Returning to my example with men's soccer, our GPS collects over 125 metrics. This is, of course, way too much information for me to constantly look at, but it provides me with a starting list. Next, I need to decide what is easily collected and repeatable. Most of these metrics collect automatically, making them easy to collect. However, not all of these metrics are valuable to guide my decision-making process. When first making my decision on this matter, my initial list included metrics such as:

  • Total Distance
  • Distance per minute
  • Player load
  • Player load per min
  • Total sprint distance
  • Distance covered in Speed Zone 5
  • Total number of sprints
  • Total number of decelerations
  • Total number of accelerations
  • Time spent in Speed Zone 5

Now that I had a small list, I needed to determine which of these metrics would be valuable for me to know and simple enough to provide context to our coach to make decisions. Our coach had a year of GPS use under his belt with our previous Graduate Assistant. This gave him prior knowledge on two of the above metrics: Total Distance and Distance per min. Because he already understood these two metrics and because they measured both volume (Total Distance) and intensity (Distance per min), it made sense for these to be our major metrics of interest.

In addition to those metrics, I also wanted to examine our sprint data. Because of that, the other metrics I picked out were total sprint distance (this is any distance covered at 75% or higher of our athlete's max recorded speed, this is used as our "Gamespeed Volume") and Distance covered in Speed Zone 5 (this is any distance covered at 90% or higher of our athlete's max recorded speed, this is a true max velocity metric making it our "Gamespeed Intensity" metric).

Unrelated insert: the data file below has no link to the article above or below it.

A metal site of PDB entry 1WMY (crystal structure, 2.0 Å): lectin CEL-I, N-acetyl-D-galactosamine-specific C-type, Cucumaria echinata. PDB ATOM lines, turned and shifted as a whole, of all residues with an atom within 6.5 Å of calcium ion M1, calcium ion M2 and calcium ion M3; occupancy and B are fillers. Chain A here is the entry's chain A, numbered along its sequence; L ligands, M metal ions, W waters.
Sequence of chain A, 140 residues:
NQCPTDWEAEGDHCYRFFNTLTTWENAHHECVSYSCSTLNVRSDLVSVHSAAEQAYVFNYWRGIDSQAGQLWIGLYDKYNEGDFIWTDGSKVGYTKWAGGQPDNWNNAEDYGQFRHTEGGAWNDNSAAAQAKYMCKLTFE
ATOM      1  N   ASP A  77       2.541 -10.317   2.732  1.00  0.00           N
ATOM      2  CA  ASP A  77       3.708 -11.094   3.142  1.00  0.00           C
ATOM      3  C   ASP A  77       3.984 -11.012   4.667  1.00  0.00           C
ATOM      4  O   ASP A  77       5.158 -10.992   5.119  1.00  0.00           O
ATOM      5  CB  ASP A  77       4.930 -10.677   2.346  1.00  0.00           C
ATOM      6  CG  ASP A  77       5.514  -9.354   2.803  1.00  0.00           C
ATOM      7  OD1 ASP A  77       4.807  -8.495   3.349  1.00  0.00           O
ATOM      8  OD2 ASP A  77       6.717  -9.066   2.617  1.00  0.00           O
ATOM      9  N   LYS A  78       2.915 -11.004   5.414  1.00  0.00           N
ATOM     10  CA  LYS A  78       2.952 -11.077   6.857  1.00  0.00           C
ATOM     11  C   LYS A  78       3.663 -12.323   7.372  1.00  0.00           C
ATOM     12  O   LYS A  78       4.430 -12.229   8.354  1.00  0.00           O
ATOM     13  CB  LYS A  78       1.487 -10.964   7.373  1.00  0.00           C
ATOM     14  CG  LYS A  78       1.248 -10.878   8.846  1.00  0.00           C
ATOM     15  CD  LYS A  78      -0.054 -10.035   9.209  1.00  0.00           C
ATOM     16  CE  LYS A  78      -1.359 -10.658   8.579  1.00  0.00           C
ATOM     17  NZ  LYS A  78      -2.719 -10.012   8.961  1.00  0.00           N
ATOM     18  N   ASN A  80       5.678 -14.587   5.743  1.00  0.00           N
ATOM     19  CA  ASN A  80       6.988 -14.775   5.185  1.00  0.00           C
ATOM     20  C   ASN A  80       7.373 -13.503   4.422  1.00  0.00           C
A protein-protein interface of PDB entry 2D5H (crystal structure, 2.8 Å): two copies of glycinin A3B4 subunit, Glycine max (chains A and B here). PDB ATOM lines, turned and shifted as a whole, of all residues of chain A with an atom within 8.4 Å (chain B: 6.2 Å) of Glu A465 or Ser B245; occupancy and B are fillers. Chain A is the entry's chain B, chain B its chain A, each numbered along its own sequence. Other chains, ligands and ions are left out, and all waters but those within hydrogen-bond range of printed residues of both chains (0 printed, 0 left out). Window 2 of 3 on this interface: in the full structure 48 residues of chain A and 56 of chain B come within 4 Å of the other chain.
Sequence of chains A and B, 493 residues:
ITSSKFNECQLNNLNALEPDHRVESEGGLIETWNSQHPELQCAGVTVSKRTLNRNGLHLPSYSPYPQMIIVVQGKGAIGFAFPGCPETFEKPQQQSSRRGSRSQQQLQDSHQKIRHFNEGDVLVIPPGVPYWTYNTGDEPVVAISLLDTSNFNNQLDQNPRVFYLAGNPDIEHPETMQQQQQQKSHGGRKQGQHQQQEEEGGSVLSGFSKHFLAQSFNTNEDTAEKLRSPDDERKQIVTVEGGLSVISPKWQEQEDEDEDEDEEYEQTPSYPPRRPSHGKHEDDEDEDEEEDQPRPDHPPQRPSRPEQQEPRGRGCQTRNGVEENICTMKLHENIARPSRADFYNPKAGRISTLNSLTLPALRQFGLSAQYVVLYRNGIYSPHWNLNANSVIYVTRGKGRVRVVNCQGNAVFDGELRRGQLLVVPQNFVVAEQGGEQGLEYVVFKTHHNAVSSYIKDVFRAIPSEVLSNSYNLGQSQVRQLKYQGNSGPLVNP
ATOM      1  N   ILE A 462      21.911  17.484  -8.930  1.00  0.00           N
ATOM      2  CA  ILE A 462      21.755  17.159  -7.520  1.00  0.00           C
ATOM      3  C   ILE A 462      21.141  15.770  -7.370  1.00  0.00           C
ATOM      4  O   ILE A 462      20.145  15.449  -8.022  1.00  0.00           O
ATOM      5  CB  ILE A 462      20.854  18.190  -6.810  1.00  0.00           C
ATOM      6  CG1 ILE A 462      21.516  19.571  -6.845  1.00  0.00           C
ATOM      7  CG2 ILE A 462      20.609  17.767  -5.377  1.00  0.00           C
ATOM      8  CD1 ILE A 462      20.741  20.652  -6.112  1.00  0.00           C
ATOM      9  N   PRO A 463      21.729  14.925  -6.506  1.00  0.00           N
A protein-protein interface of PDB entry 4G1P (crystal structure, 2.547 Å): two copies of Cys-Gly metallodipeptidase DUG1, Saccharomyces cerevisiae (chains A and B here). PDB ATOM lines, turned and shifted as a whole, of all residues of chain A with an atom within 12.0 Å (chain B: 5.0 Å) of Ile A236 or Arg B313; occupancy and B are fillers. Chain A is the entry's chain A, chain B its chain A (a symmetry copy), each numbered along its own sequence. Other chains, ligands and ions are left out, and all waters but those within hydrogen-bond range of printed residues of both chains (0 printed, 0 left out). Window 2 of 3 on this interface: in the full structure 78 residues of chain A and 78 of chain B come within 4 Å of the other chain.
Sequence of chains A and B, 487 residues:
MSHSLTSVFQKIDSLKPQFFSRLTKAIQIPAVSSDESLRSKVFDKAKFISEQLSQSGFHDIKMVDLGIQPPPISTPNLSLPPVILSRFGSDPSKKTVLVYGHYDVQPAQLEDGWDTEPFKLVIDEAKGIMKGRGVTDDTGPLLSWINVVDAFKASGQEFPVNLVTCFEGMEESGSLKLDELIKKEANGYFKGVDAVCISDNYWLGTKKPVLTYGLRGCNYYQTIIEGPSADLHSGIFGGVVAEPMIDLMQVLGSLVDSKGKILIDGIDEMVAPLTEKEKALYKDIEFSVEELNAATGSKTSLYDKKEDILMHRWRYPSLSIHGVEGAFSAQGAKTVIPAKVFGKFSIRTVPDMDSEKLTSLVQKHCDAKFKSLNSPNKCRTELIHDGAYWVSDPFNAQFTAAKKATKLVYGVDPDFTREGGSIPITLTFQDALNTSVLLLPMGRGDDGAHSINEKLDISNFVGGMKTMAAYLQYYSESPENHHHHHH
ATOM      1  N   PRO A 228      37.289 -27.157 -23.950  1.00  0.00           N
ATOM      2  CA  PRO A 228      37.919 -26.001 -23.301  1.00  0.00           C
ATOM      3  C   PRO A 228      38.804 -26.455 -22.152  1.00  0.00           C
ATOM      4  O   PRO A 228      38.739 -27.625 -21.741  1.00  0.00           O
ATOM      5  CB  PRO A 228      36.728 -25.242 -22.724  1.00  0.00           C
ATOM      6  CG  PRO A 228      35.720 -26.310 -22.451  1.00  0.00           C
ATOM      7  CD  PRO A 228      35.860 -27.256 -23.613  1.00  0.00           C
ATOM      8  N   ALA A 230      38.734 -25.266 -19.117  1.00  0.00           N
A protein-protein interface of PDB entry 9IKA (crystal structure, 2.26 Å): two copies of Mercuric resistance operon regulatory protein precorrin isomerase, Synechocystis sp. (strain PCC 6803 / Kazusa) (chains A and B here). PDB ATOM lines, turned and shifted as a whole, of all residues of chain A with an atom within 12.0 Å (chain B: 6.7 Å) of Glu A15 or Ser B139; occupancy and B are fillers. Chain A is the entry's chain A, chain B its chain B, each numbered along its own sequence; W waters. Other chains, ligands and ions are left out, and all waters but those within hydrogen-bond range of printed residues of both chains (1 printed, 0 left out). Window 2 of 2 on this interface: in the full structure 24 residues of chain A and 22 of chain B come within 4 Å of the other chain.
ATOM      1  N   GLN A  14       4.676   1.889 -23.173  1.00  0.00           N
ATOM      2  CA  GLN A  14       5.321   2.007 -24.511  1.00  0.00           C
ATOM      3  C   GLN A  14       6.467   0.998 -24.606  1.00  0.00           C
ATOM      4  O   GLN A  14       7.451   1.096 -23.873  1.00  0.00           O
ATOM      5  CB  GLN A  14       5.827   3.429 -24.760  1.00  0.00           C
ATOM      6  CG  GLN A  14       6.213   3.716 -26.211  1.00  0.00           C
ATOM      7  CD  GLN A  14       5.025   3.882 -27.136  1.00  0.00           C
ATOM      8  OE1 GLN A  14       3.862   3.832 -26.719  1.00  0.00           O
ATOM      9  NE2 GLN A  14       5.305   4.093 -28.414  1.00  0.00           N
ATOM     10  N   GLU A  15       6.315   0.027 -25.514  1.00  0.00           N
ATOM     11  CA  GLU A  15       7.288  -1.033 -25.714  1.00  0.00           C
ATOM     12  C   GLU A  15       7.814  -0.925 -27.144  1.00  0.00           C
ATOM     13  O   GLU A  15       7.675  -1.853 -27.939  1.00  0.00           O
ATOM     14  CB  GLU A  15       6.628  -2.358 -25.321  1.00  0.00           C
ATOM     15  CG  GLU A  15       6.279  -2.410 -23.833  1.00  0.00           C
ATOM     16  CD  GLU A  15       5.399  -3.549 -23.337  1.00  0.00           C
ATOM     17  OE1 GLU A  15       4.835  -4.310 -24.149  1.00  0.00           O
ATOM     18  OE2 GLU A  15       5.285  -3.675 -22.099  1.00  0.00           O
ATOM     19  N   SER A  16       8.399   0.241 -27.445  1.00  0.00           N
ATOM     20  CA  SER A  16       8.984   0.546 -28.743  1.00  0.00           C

Step #4: Determine How to View Data

This decision will bleed into the following steps and is a crucial one. How you visualize the data will determine how easy it is to understand, analyze, and utilize. My suggestion is to use software that you know how to use or can quickly learn. In addition, the software needs to be easily accessible.

For me, this meant using Google Sheets. This is a free tool in Google Drive that is extremely powerful. It allows us to use much of the data collecting power of Excel, with the ability to access the information quickly. In the previous year, our men's soccer Graduate Assistant used Excel for housing our data. Although it is more powerful than Sheets, it meant the data was only housed on his computer. Because of this, he had to send the information to our coach daily. I opted to change to Google Sheets so that multiple people could access the data, including the coach, at any point.

Step #5: Create Easy to Understand Visuals

This step sounds simple in practice but is easily the most complex and time-consuming step of them all. Although there is a lot of initial work in the backend, putting the time and work in will free up a ton of time when you want to utilize the data consistently. How you do this will be highly dictated by the software you decide to use. I will provide information below that will work for Excel and Google Sheets.

Since I decided to use Google Sheets and didn't know much about using many of the formulas available, I utilized YouTube to teach me what I needed to know. The two accounts I found most helpful, and that I highly recommend you check out for your own needs, are: DSMStrength and Adam Virgile (Links to both included below)

DSM Strength

Adam Virgile

These two accounts have numerous videos explaining how to use Excel and Google Sheets to create valuable visuals for your data. Go onto the sites and do some digging to determine what will work best for the data and information you want to display. I highly recommend looking into their videos on "Dashboards."

Some examples of the visual's I've created for Men's Soccer and our GPS data, along with Men's and Women's Volleyball using Just Jump mat data, are included below:

Figure 1: Men’s Soccer Team GPS Dashboard

Dash1

Figure 2: Men’s Soccer GPS Individual DashboardDash2

Figure 3: Women’s Volleyball Jump Height Monitoring DashboardDash3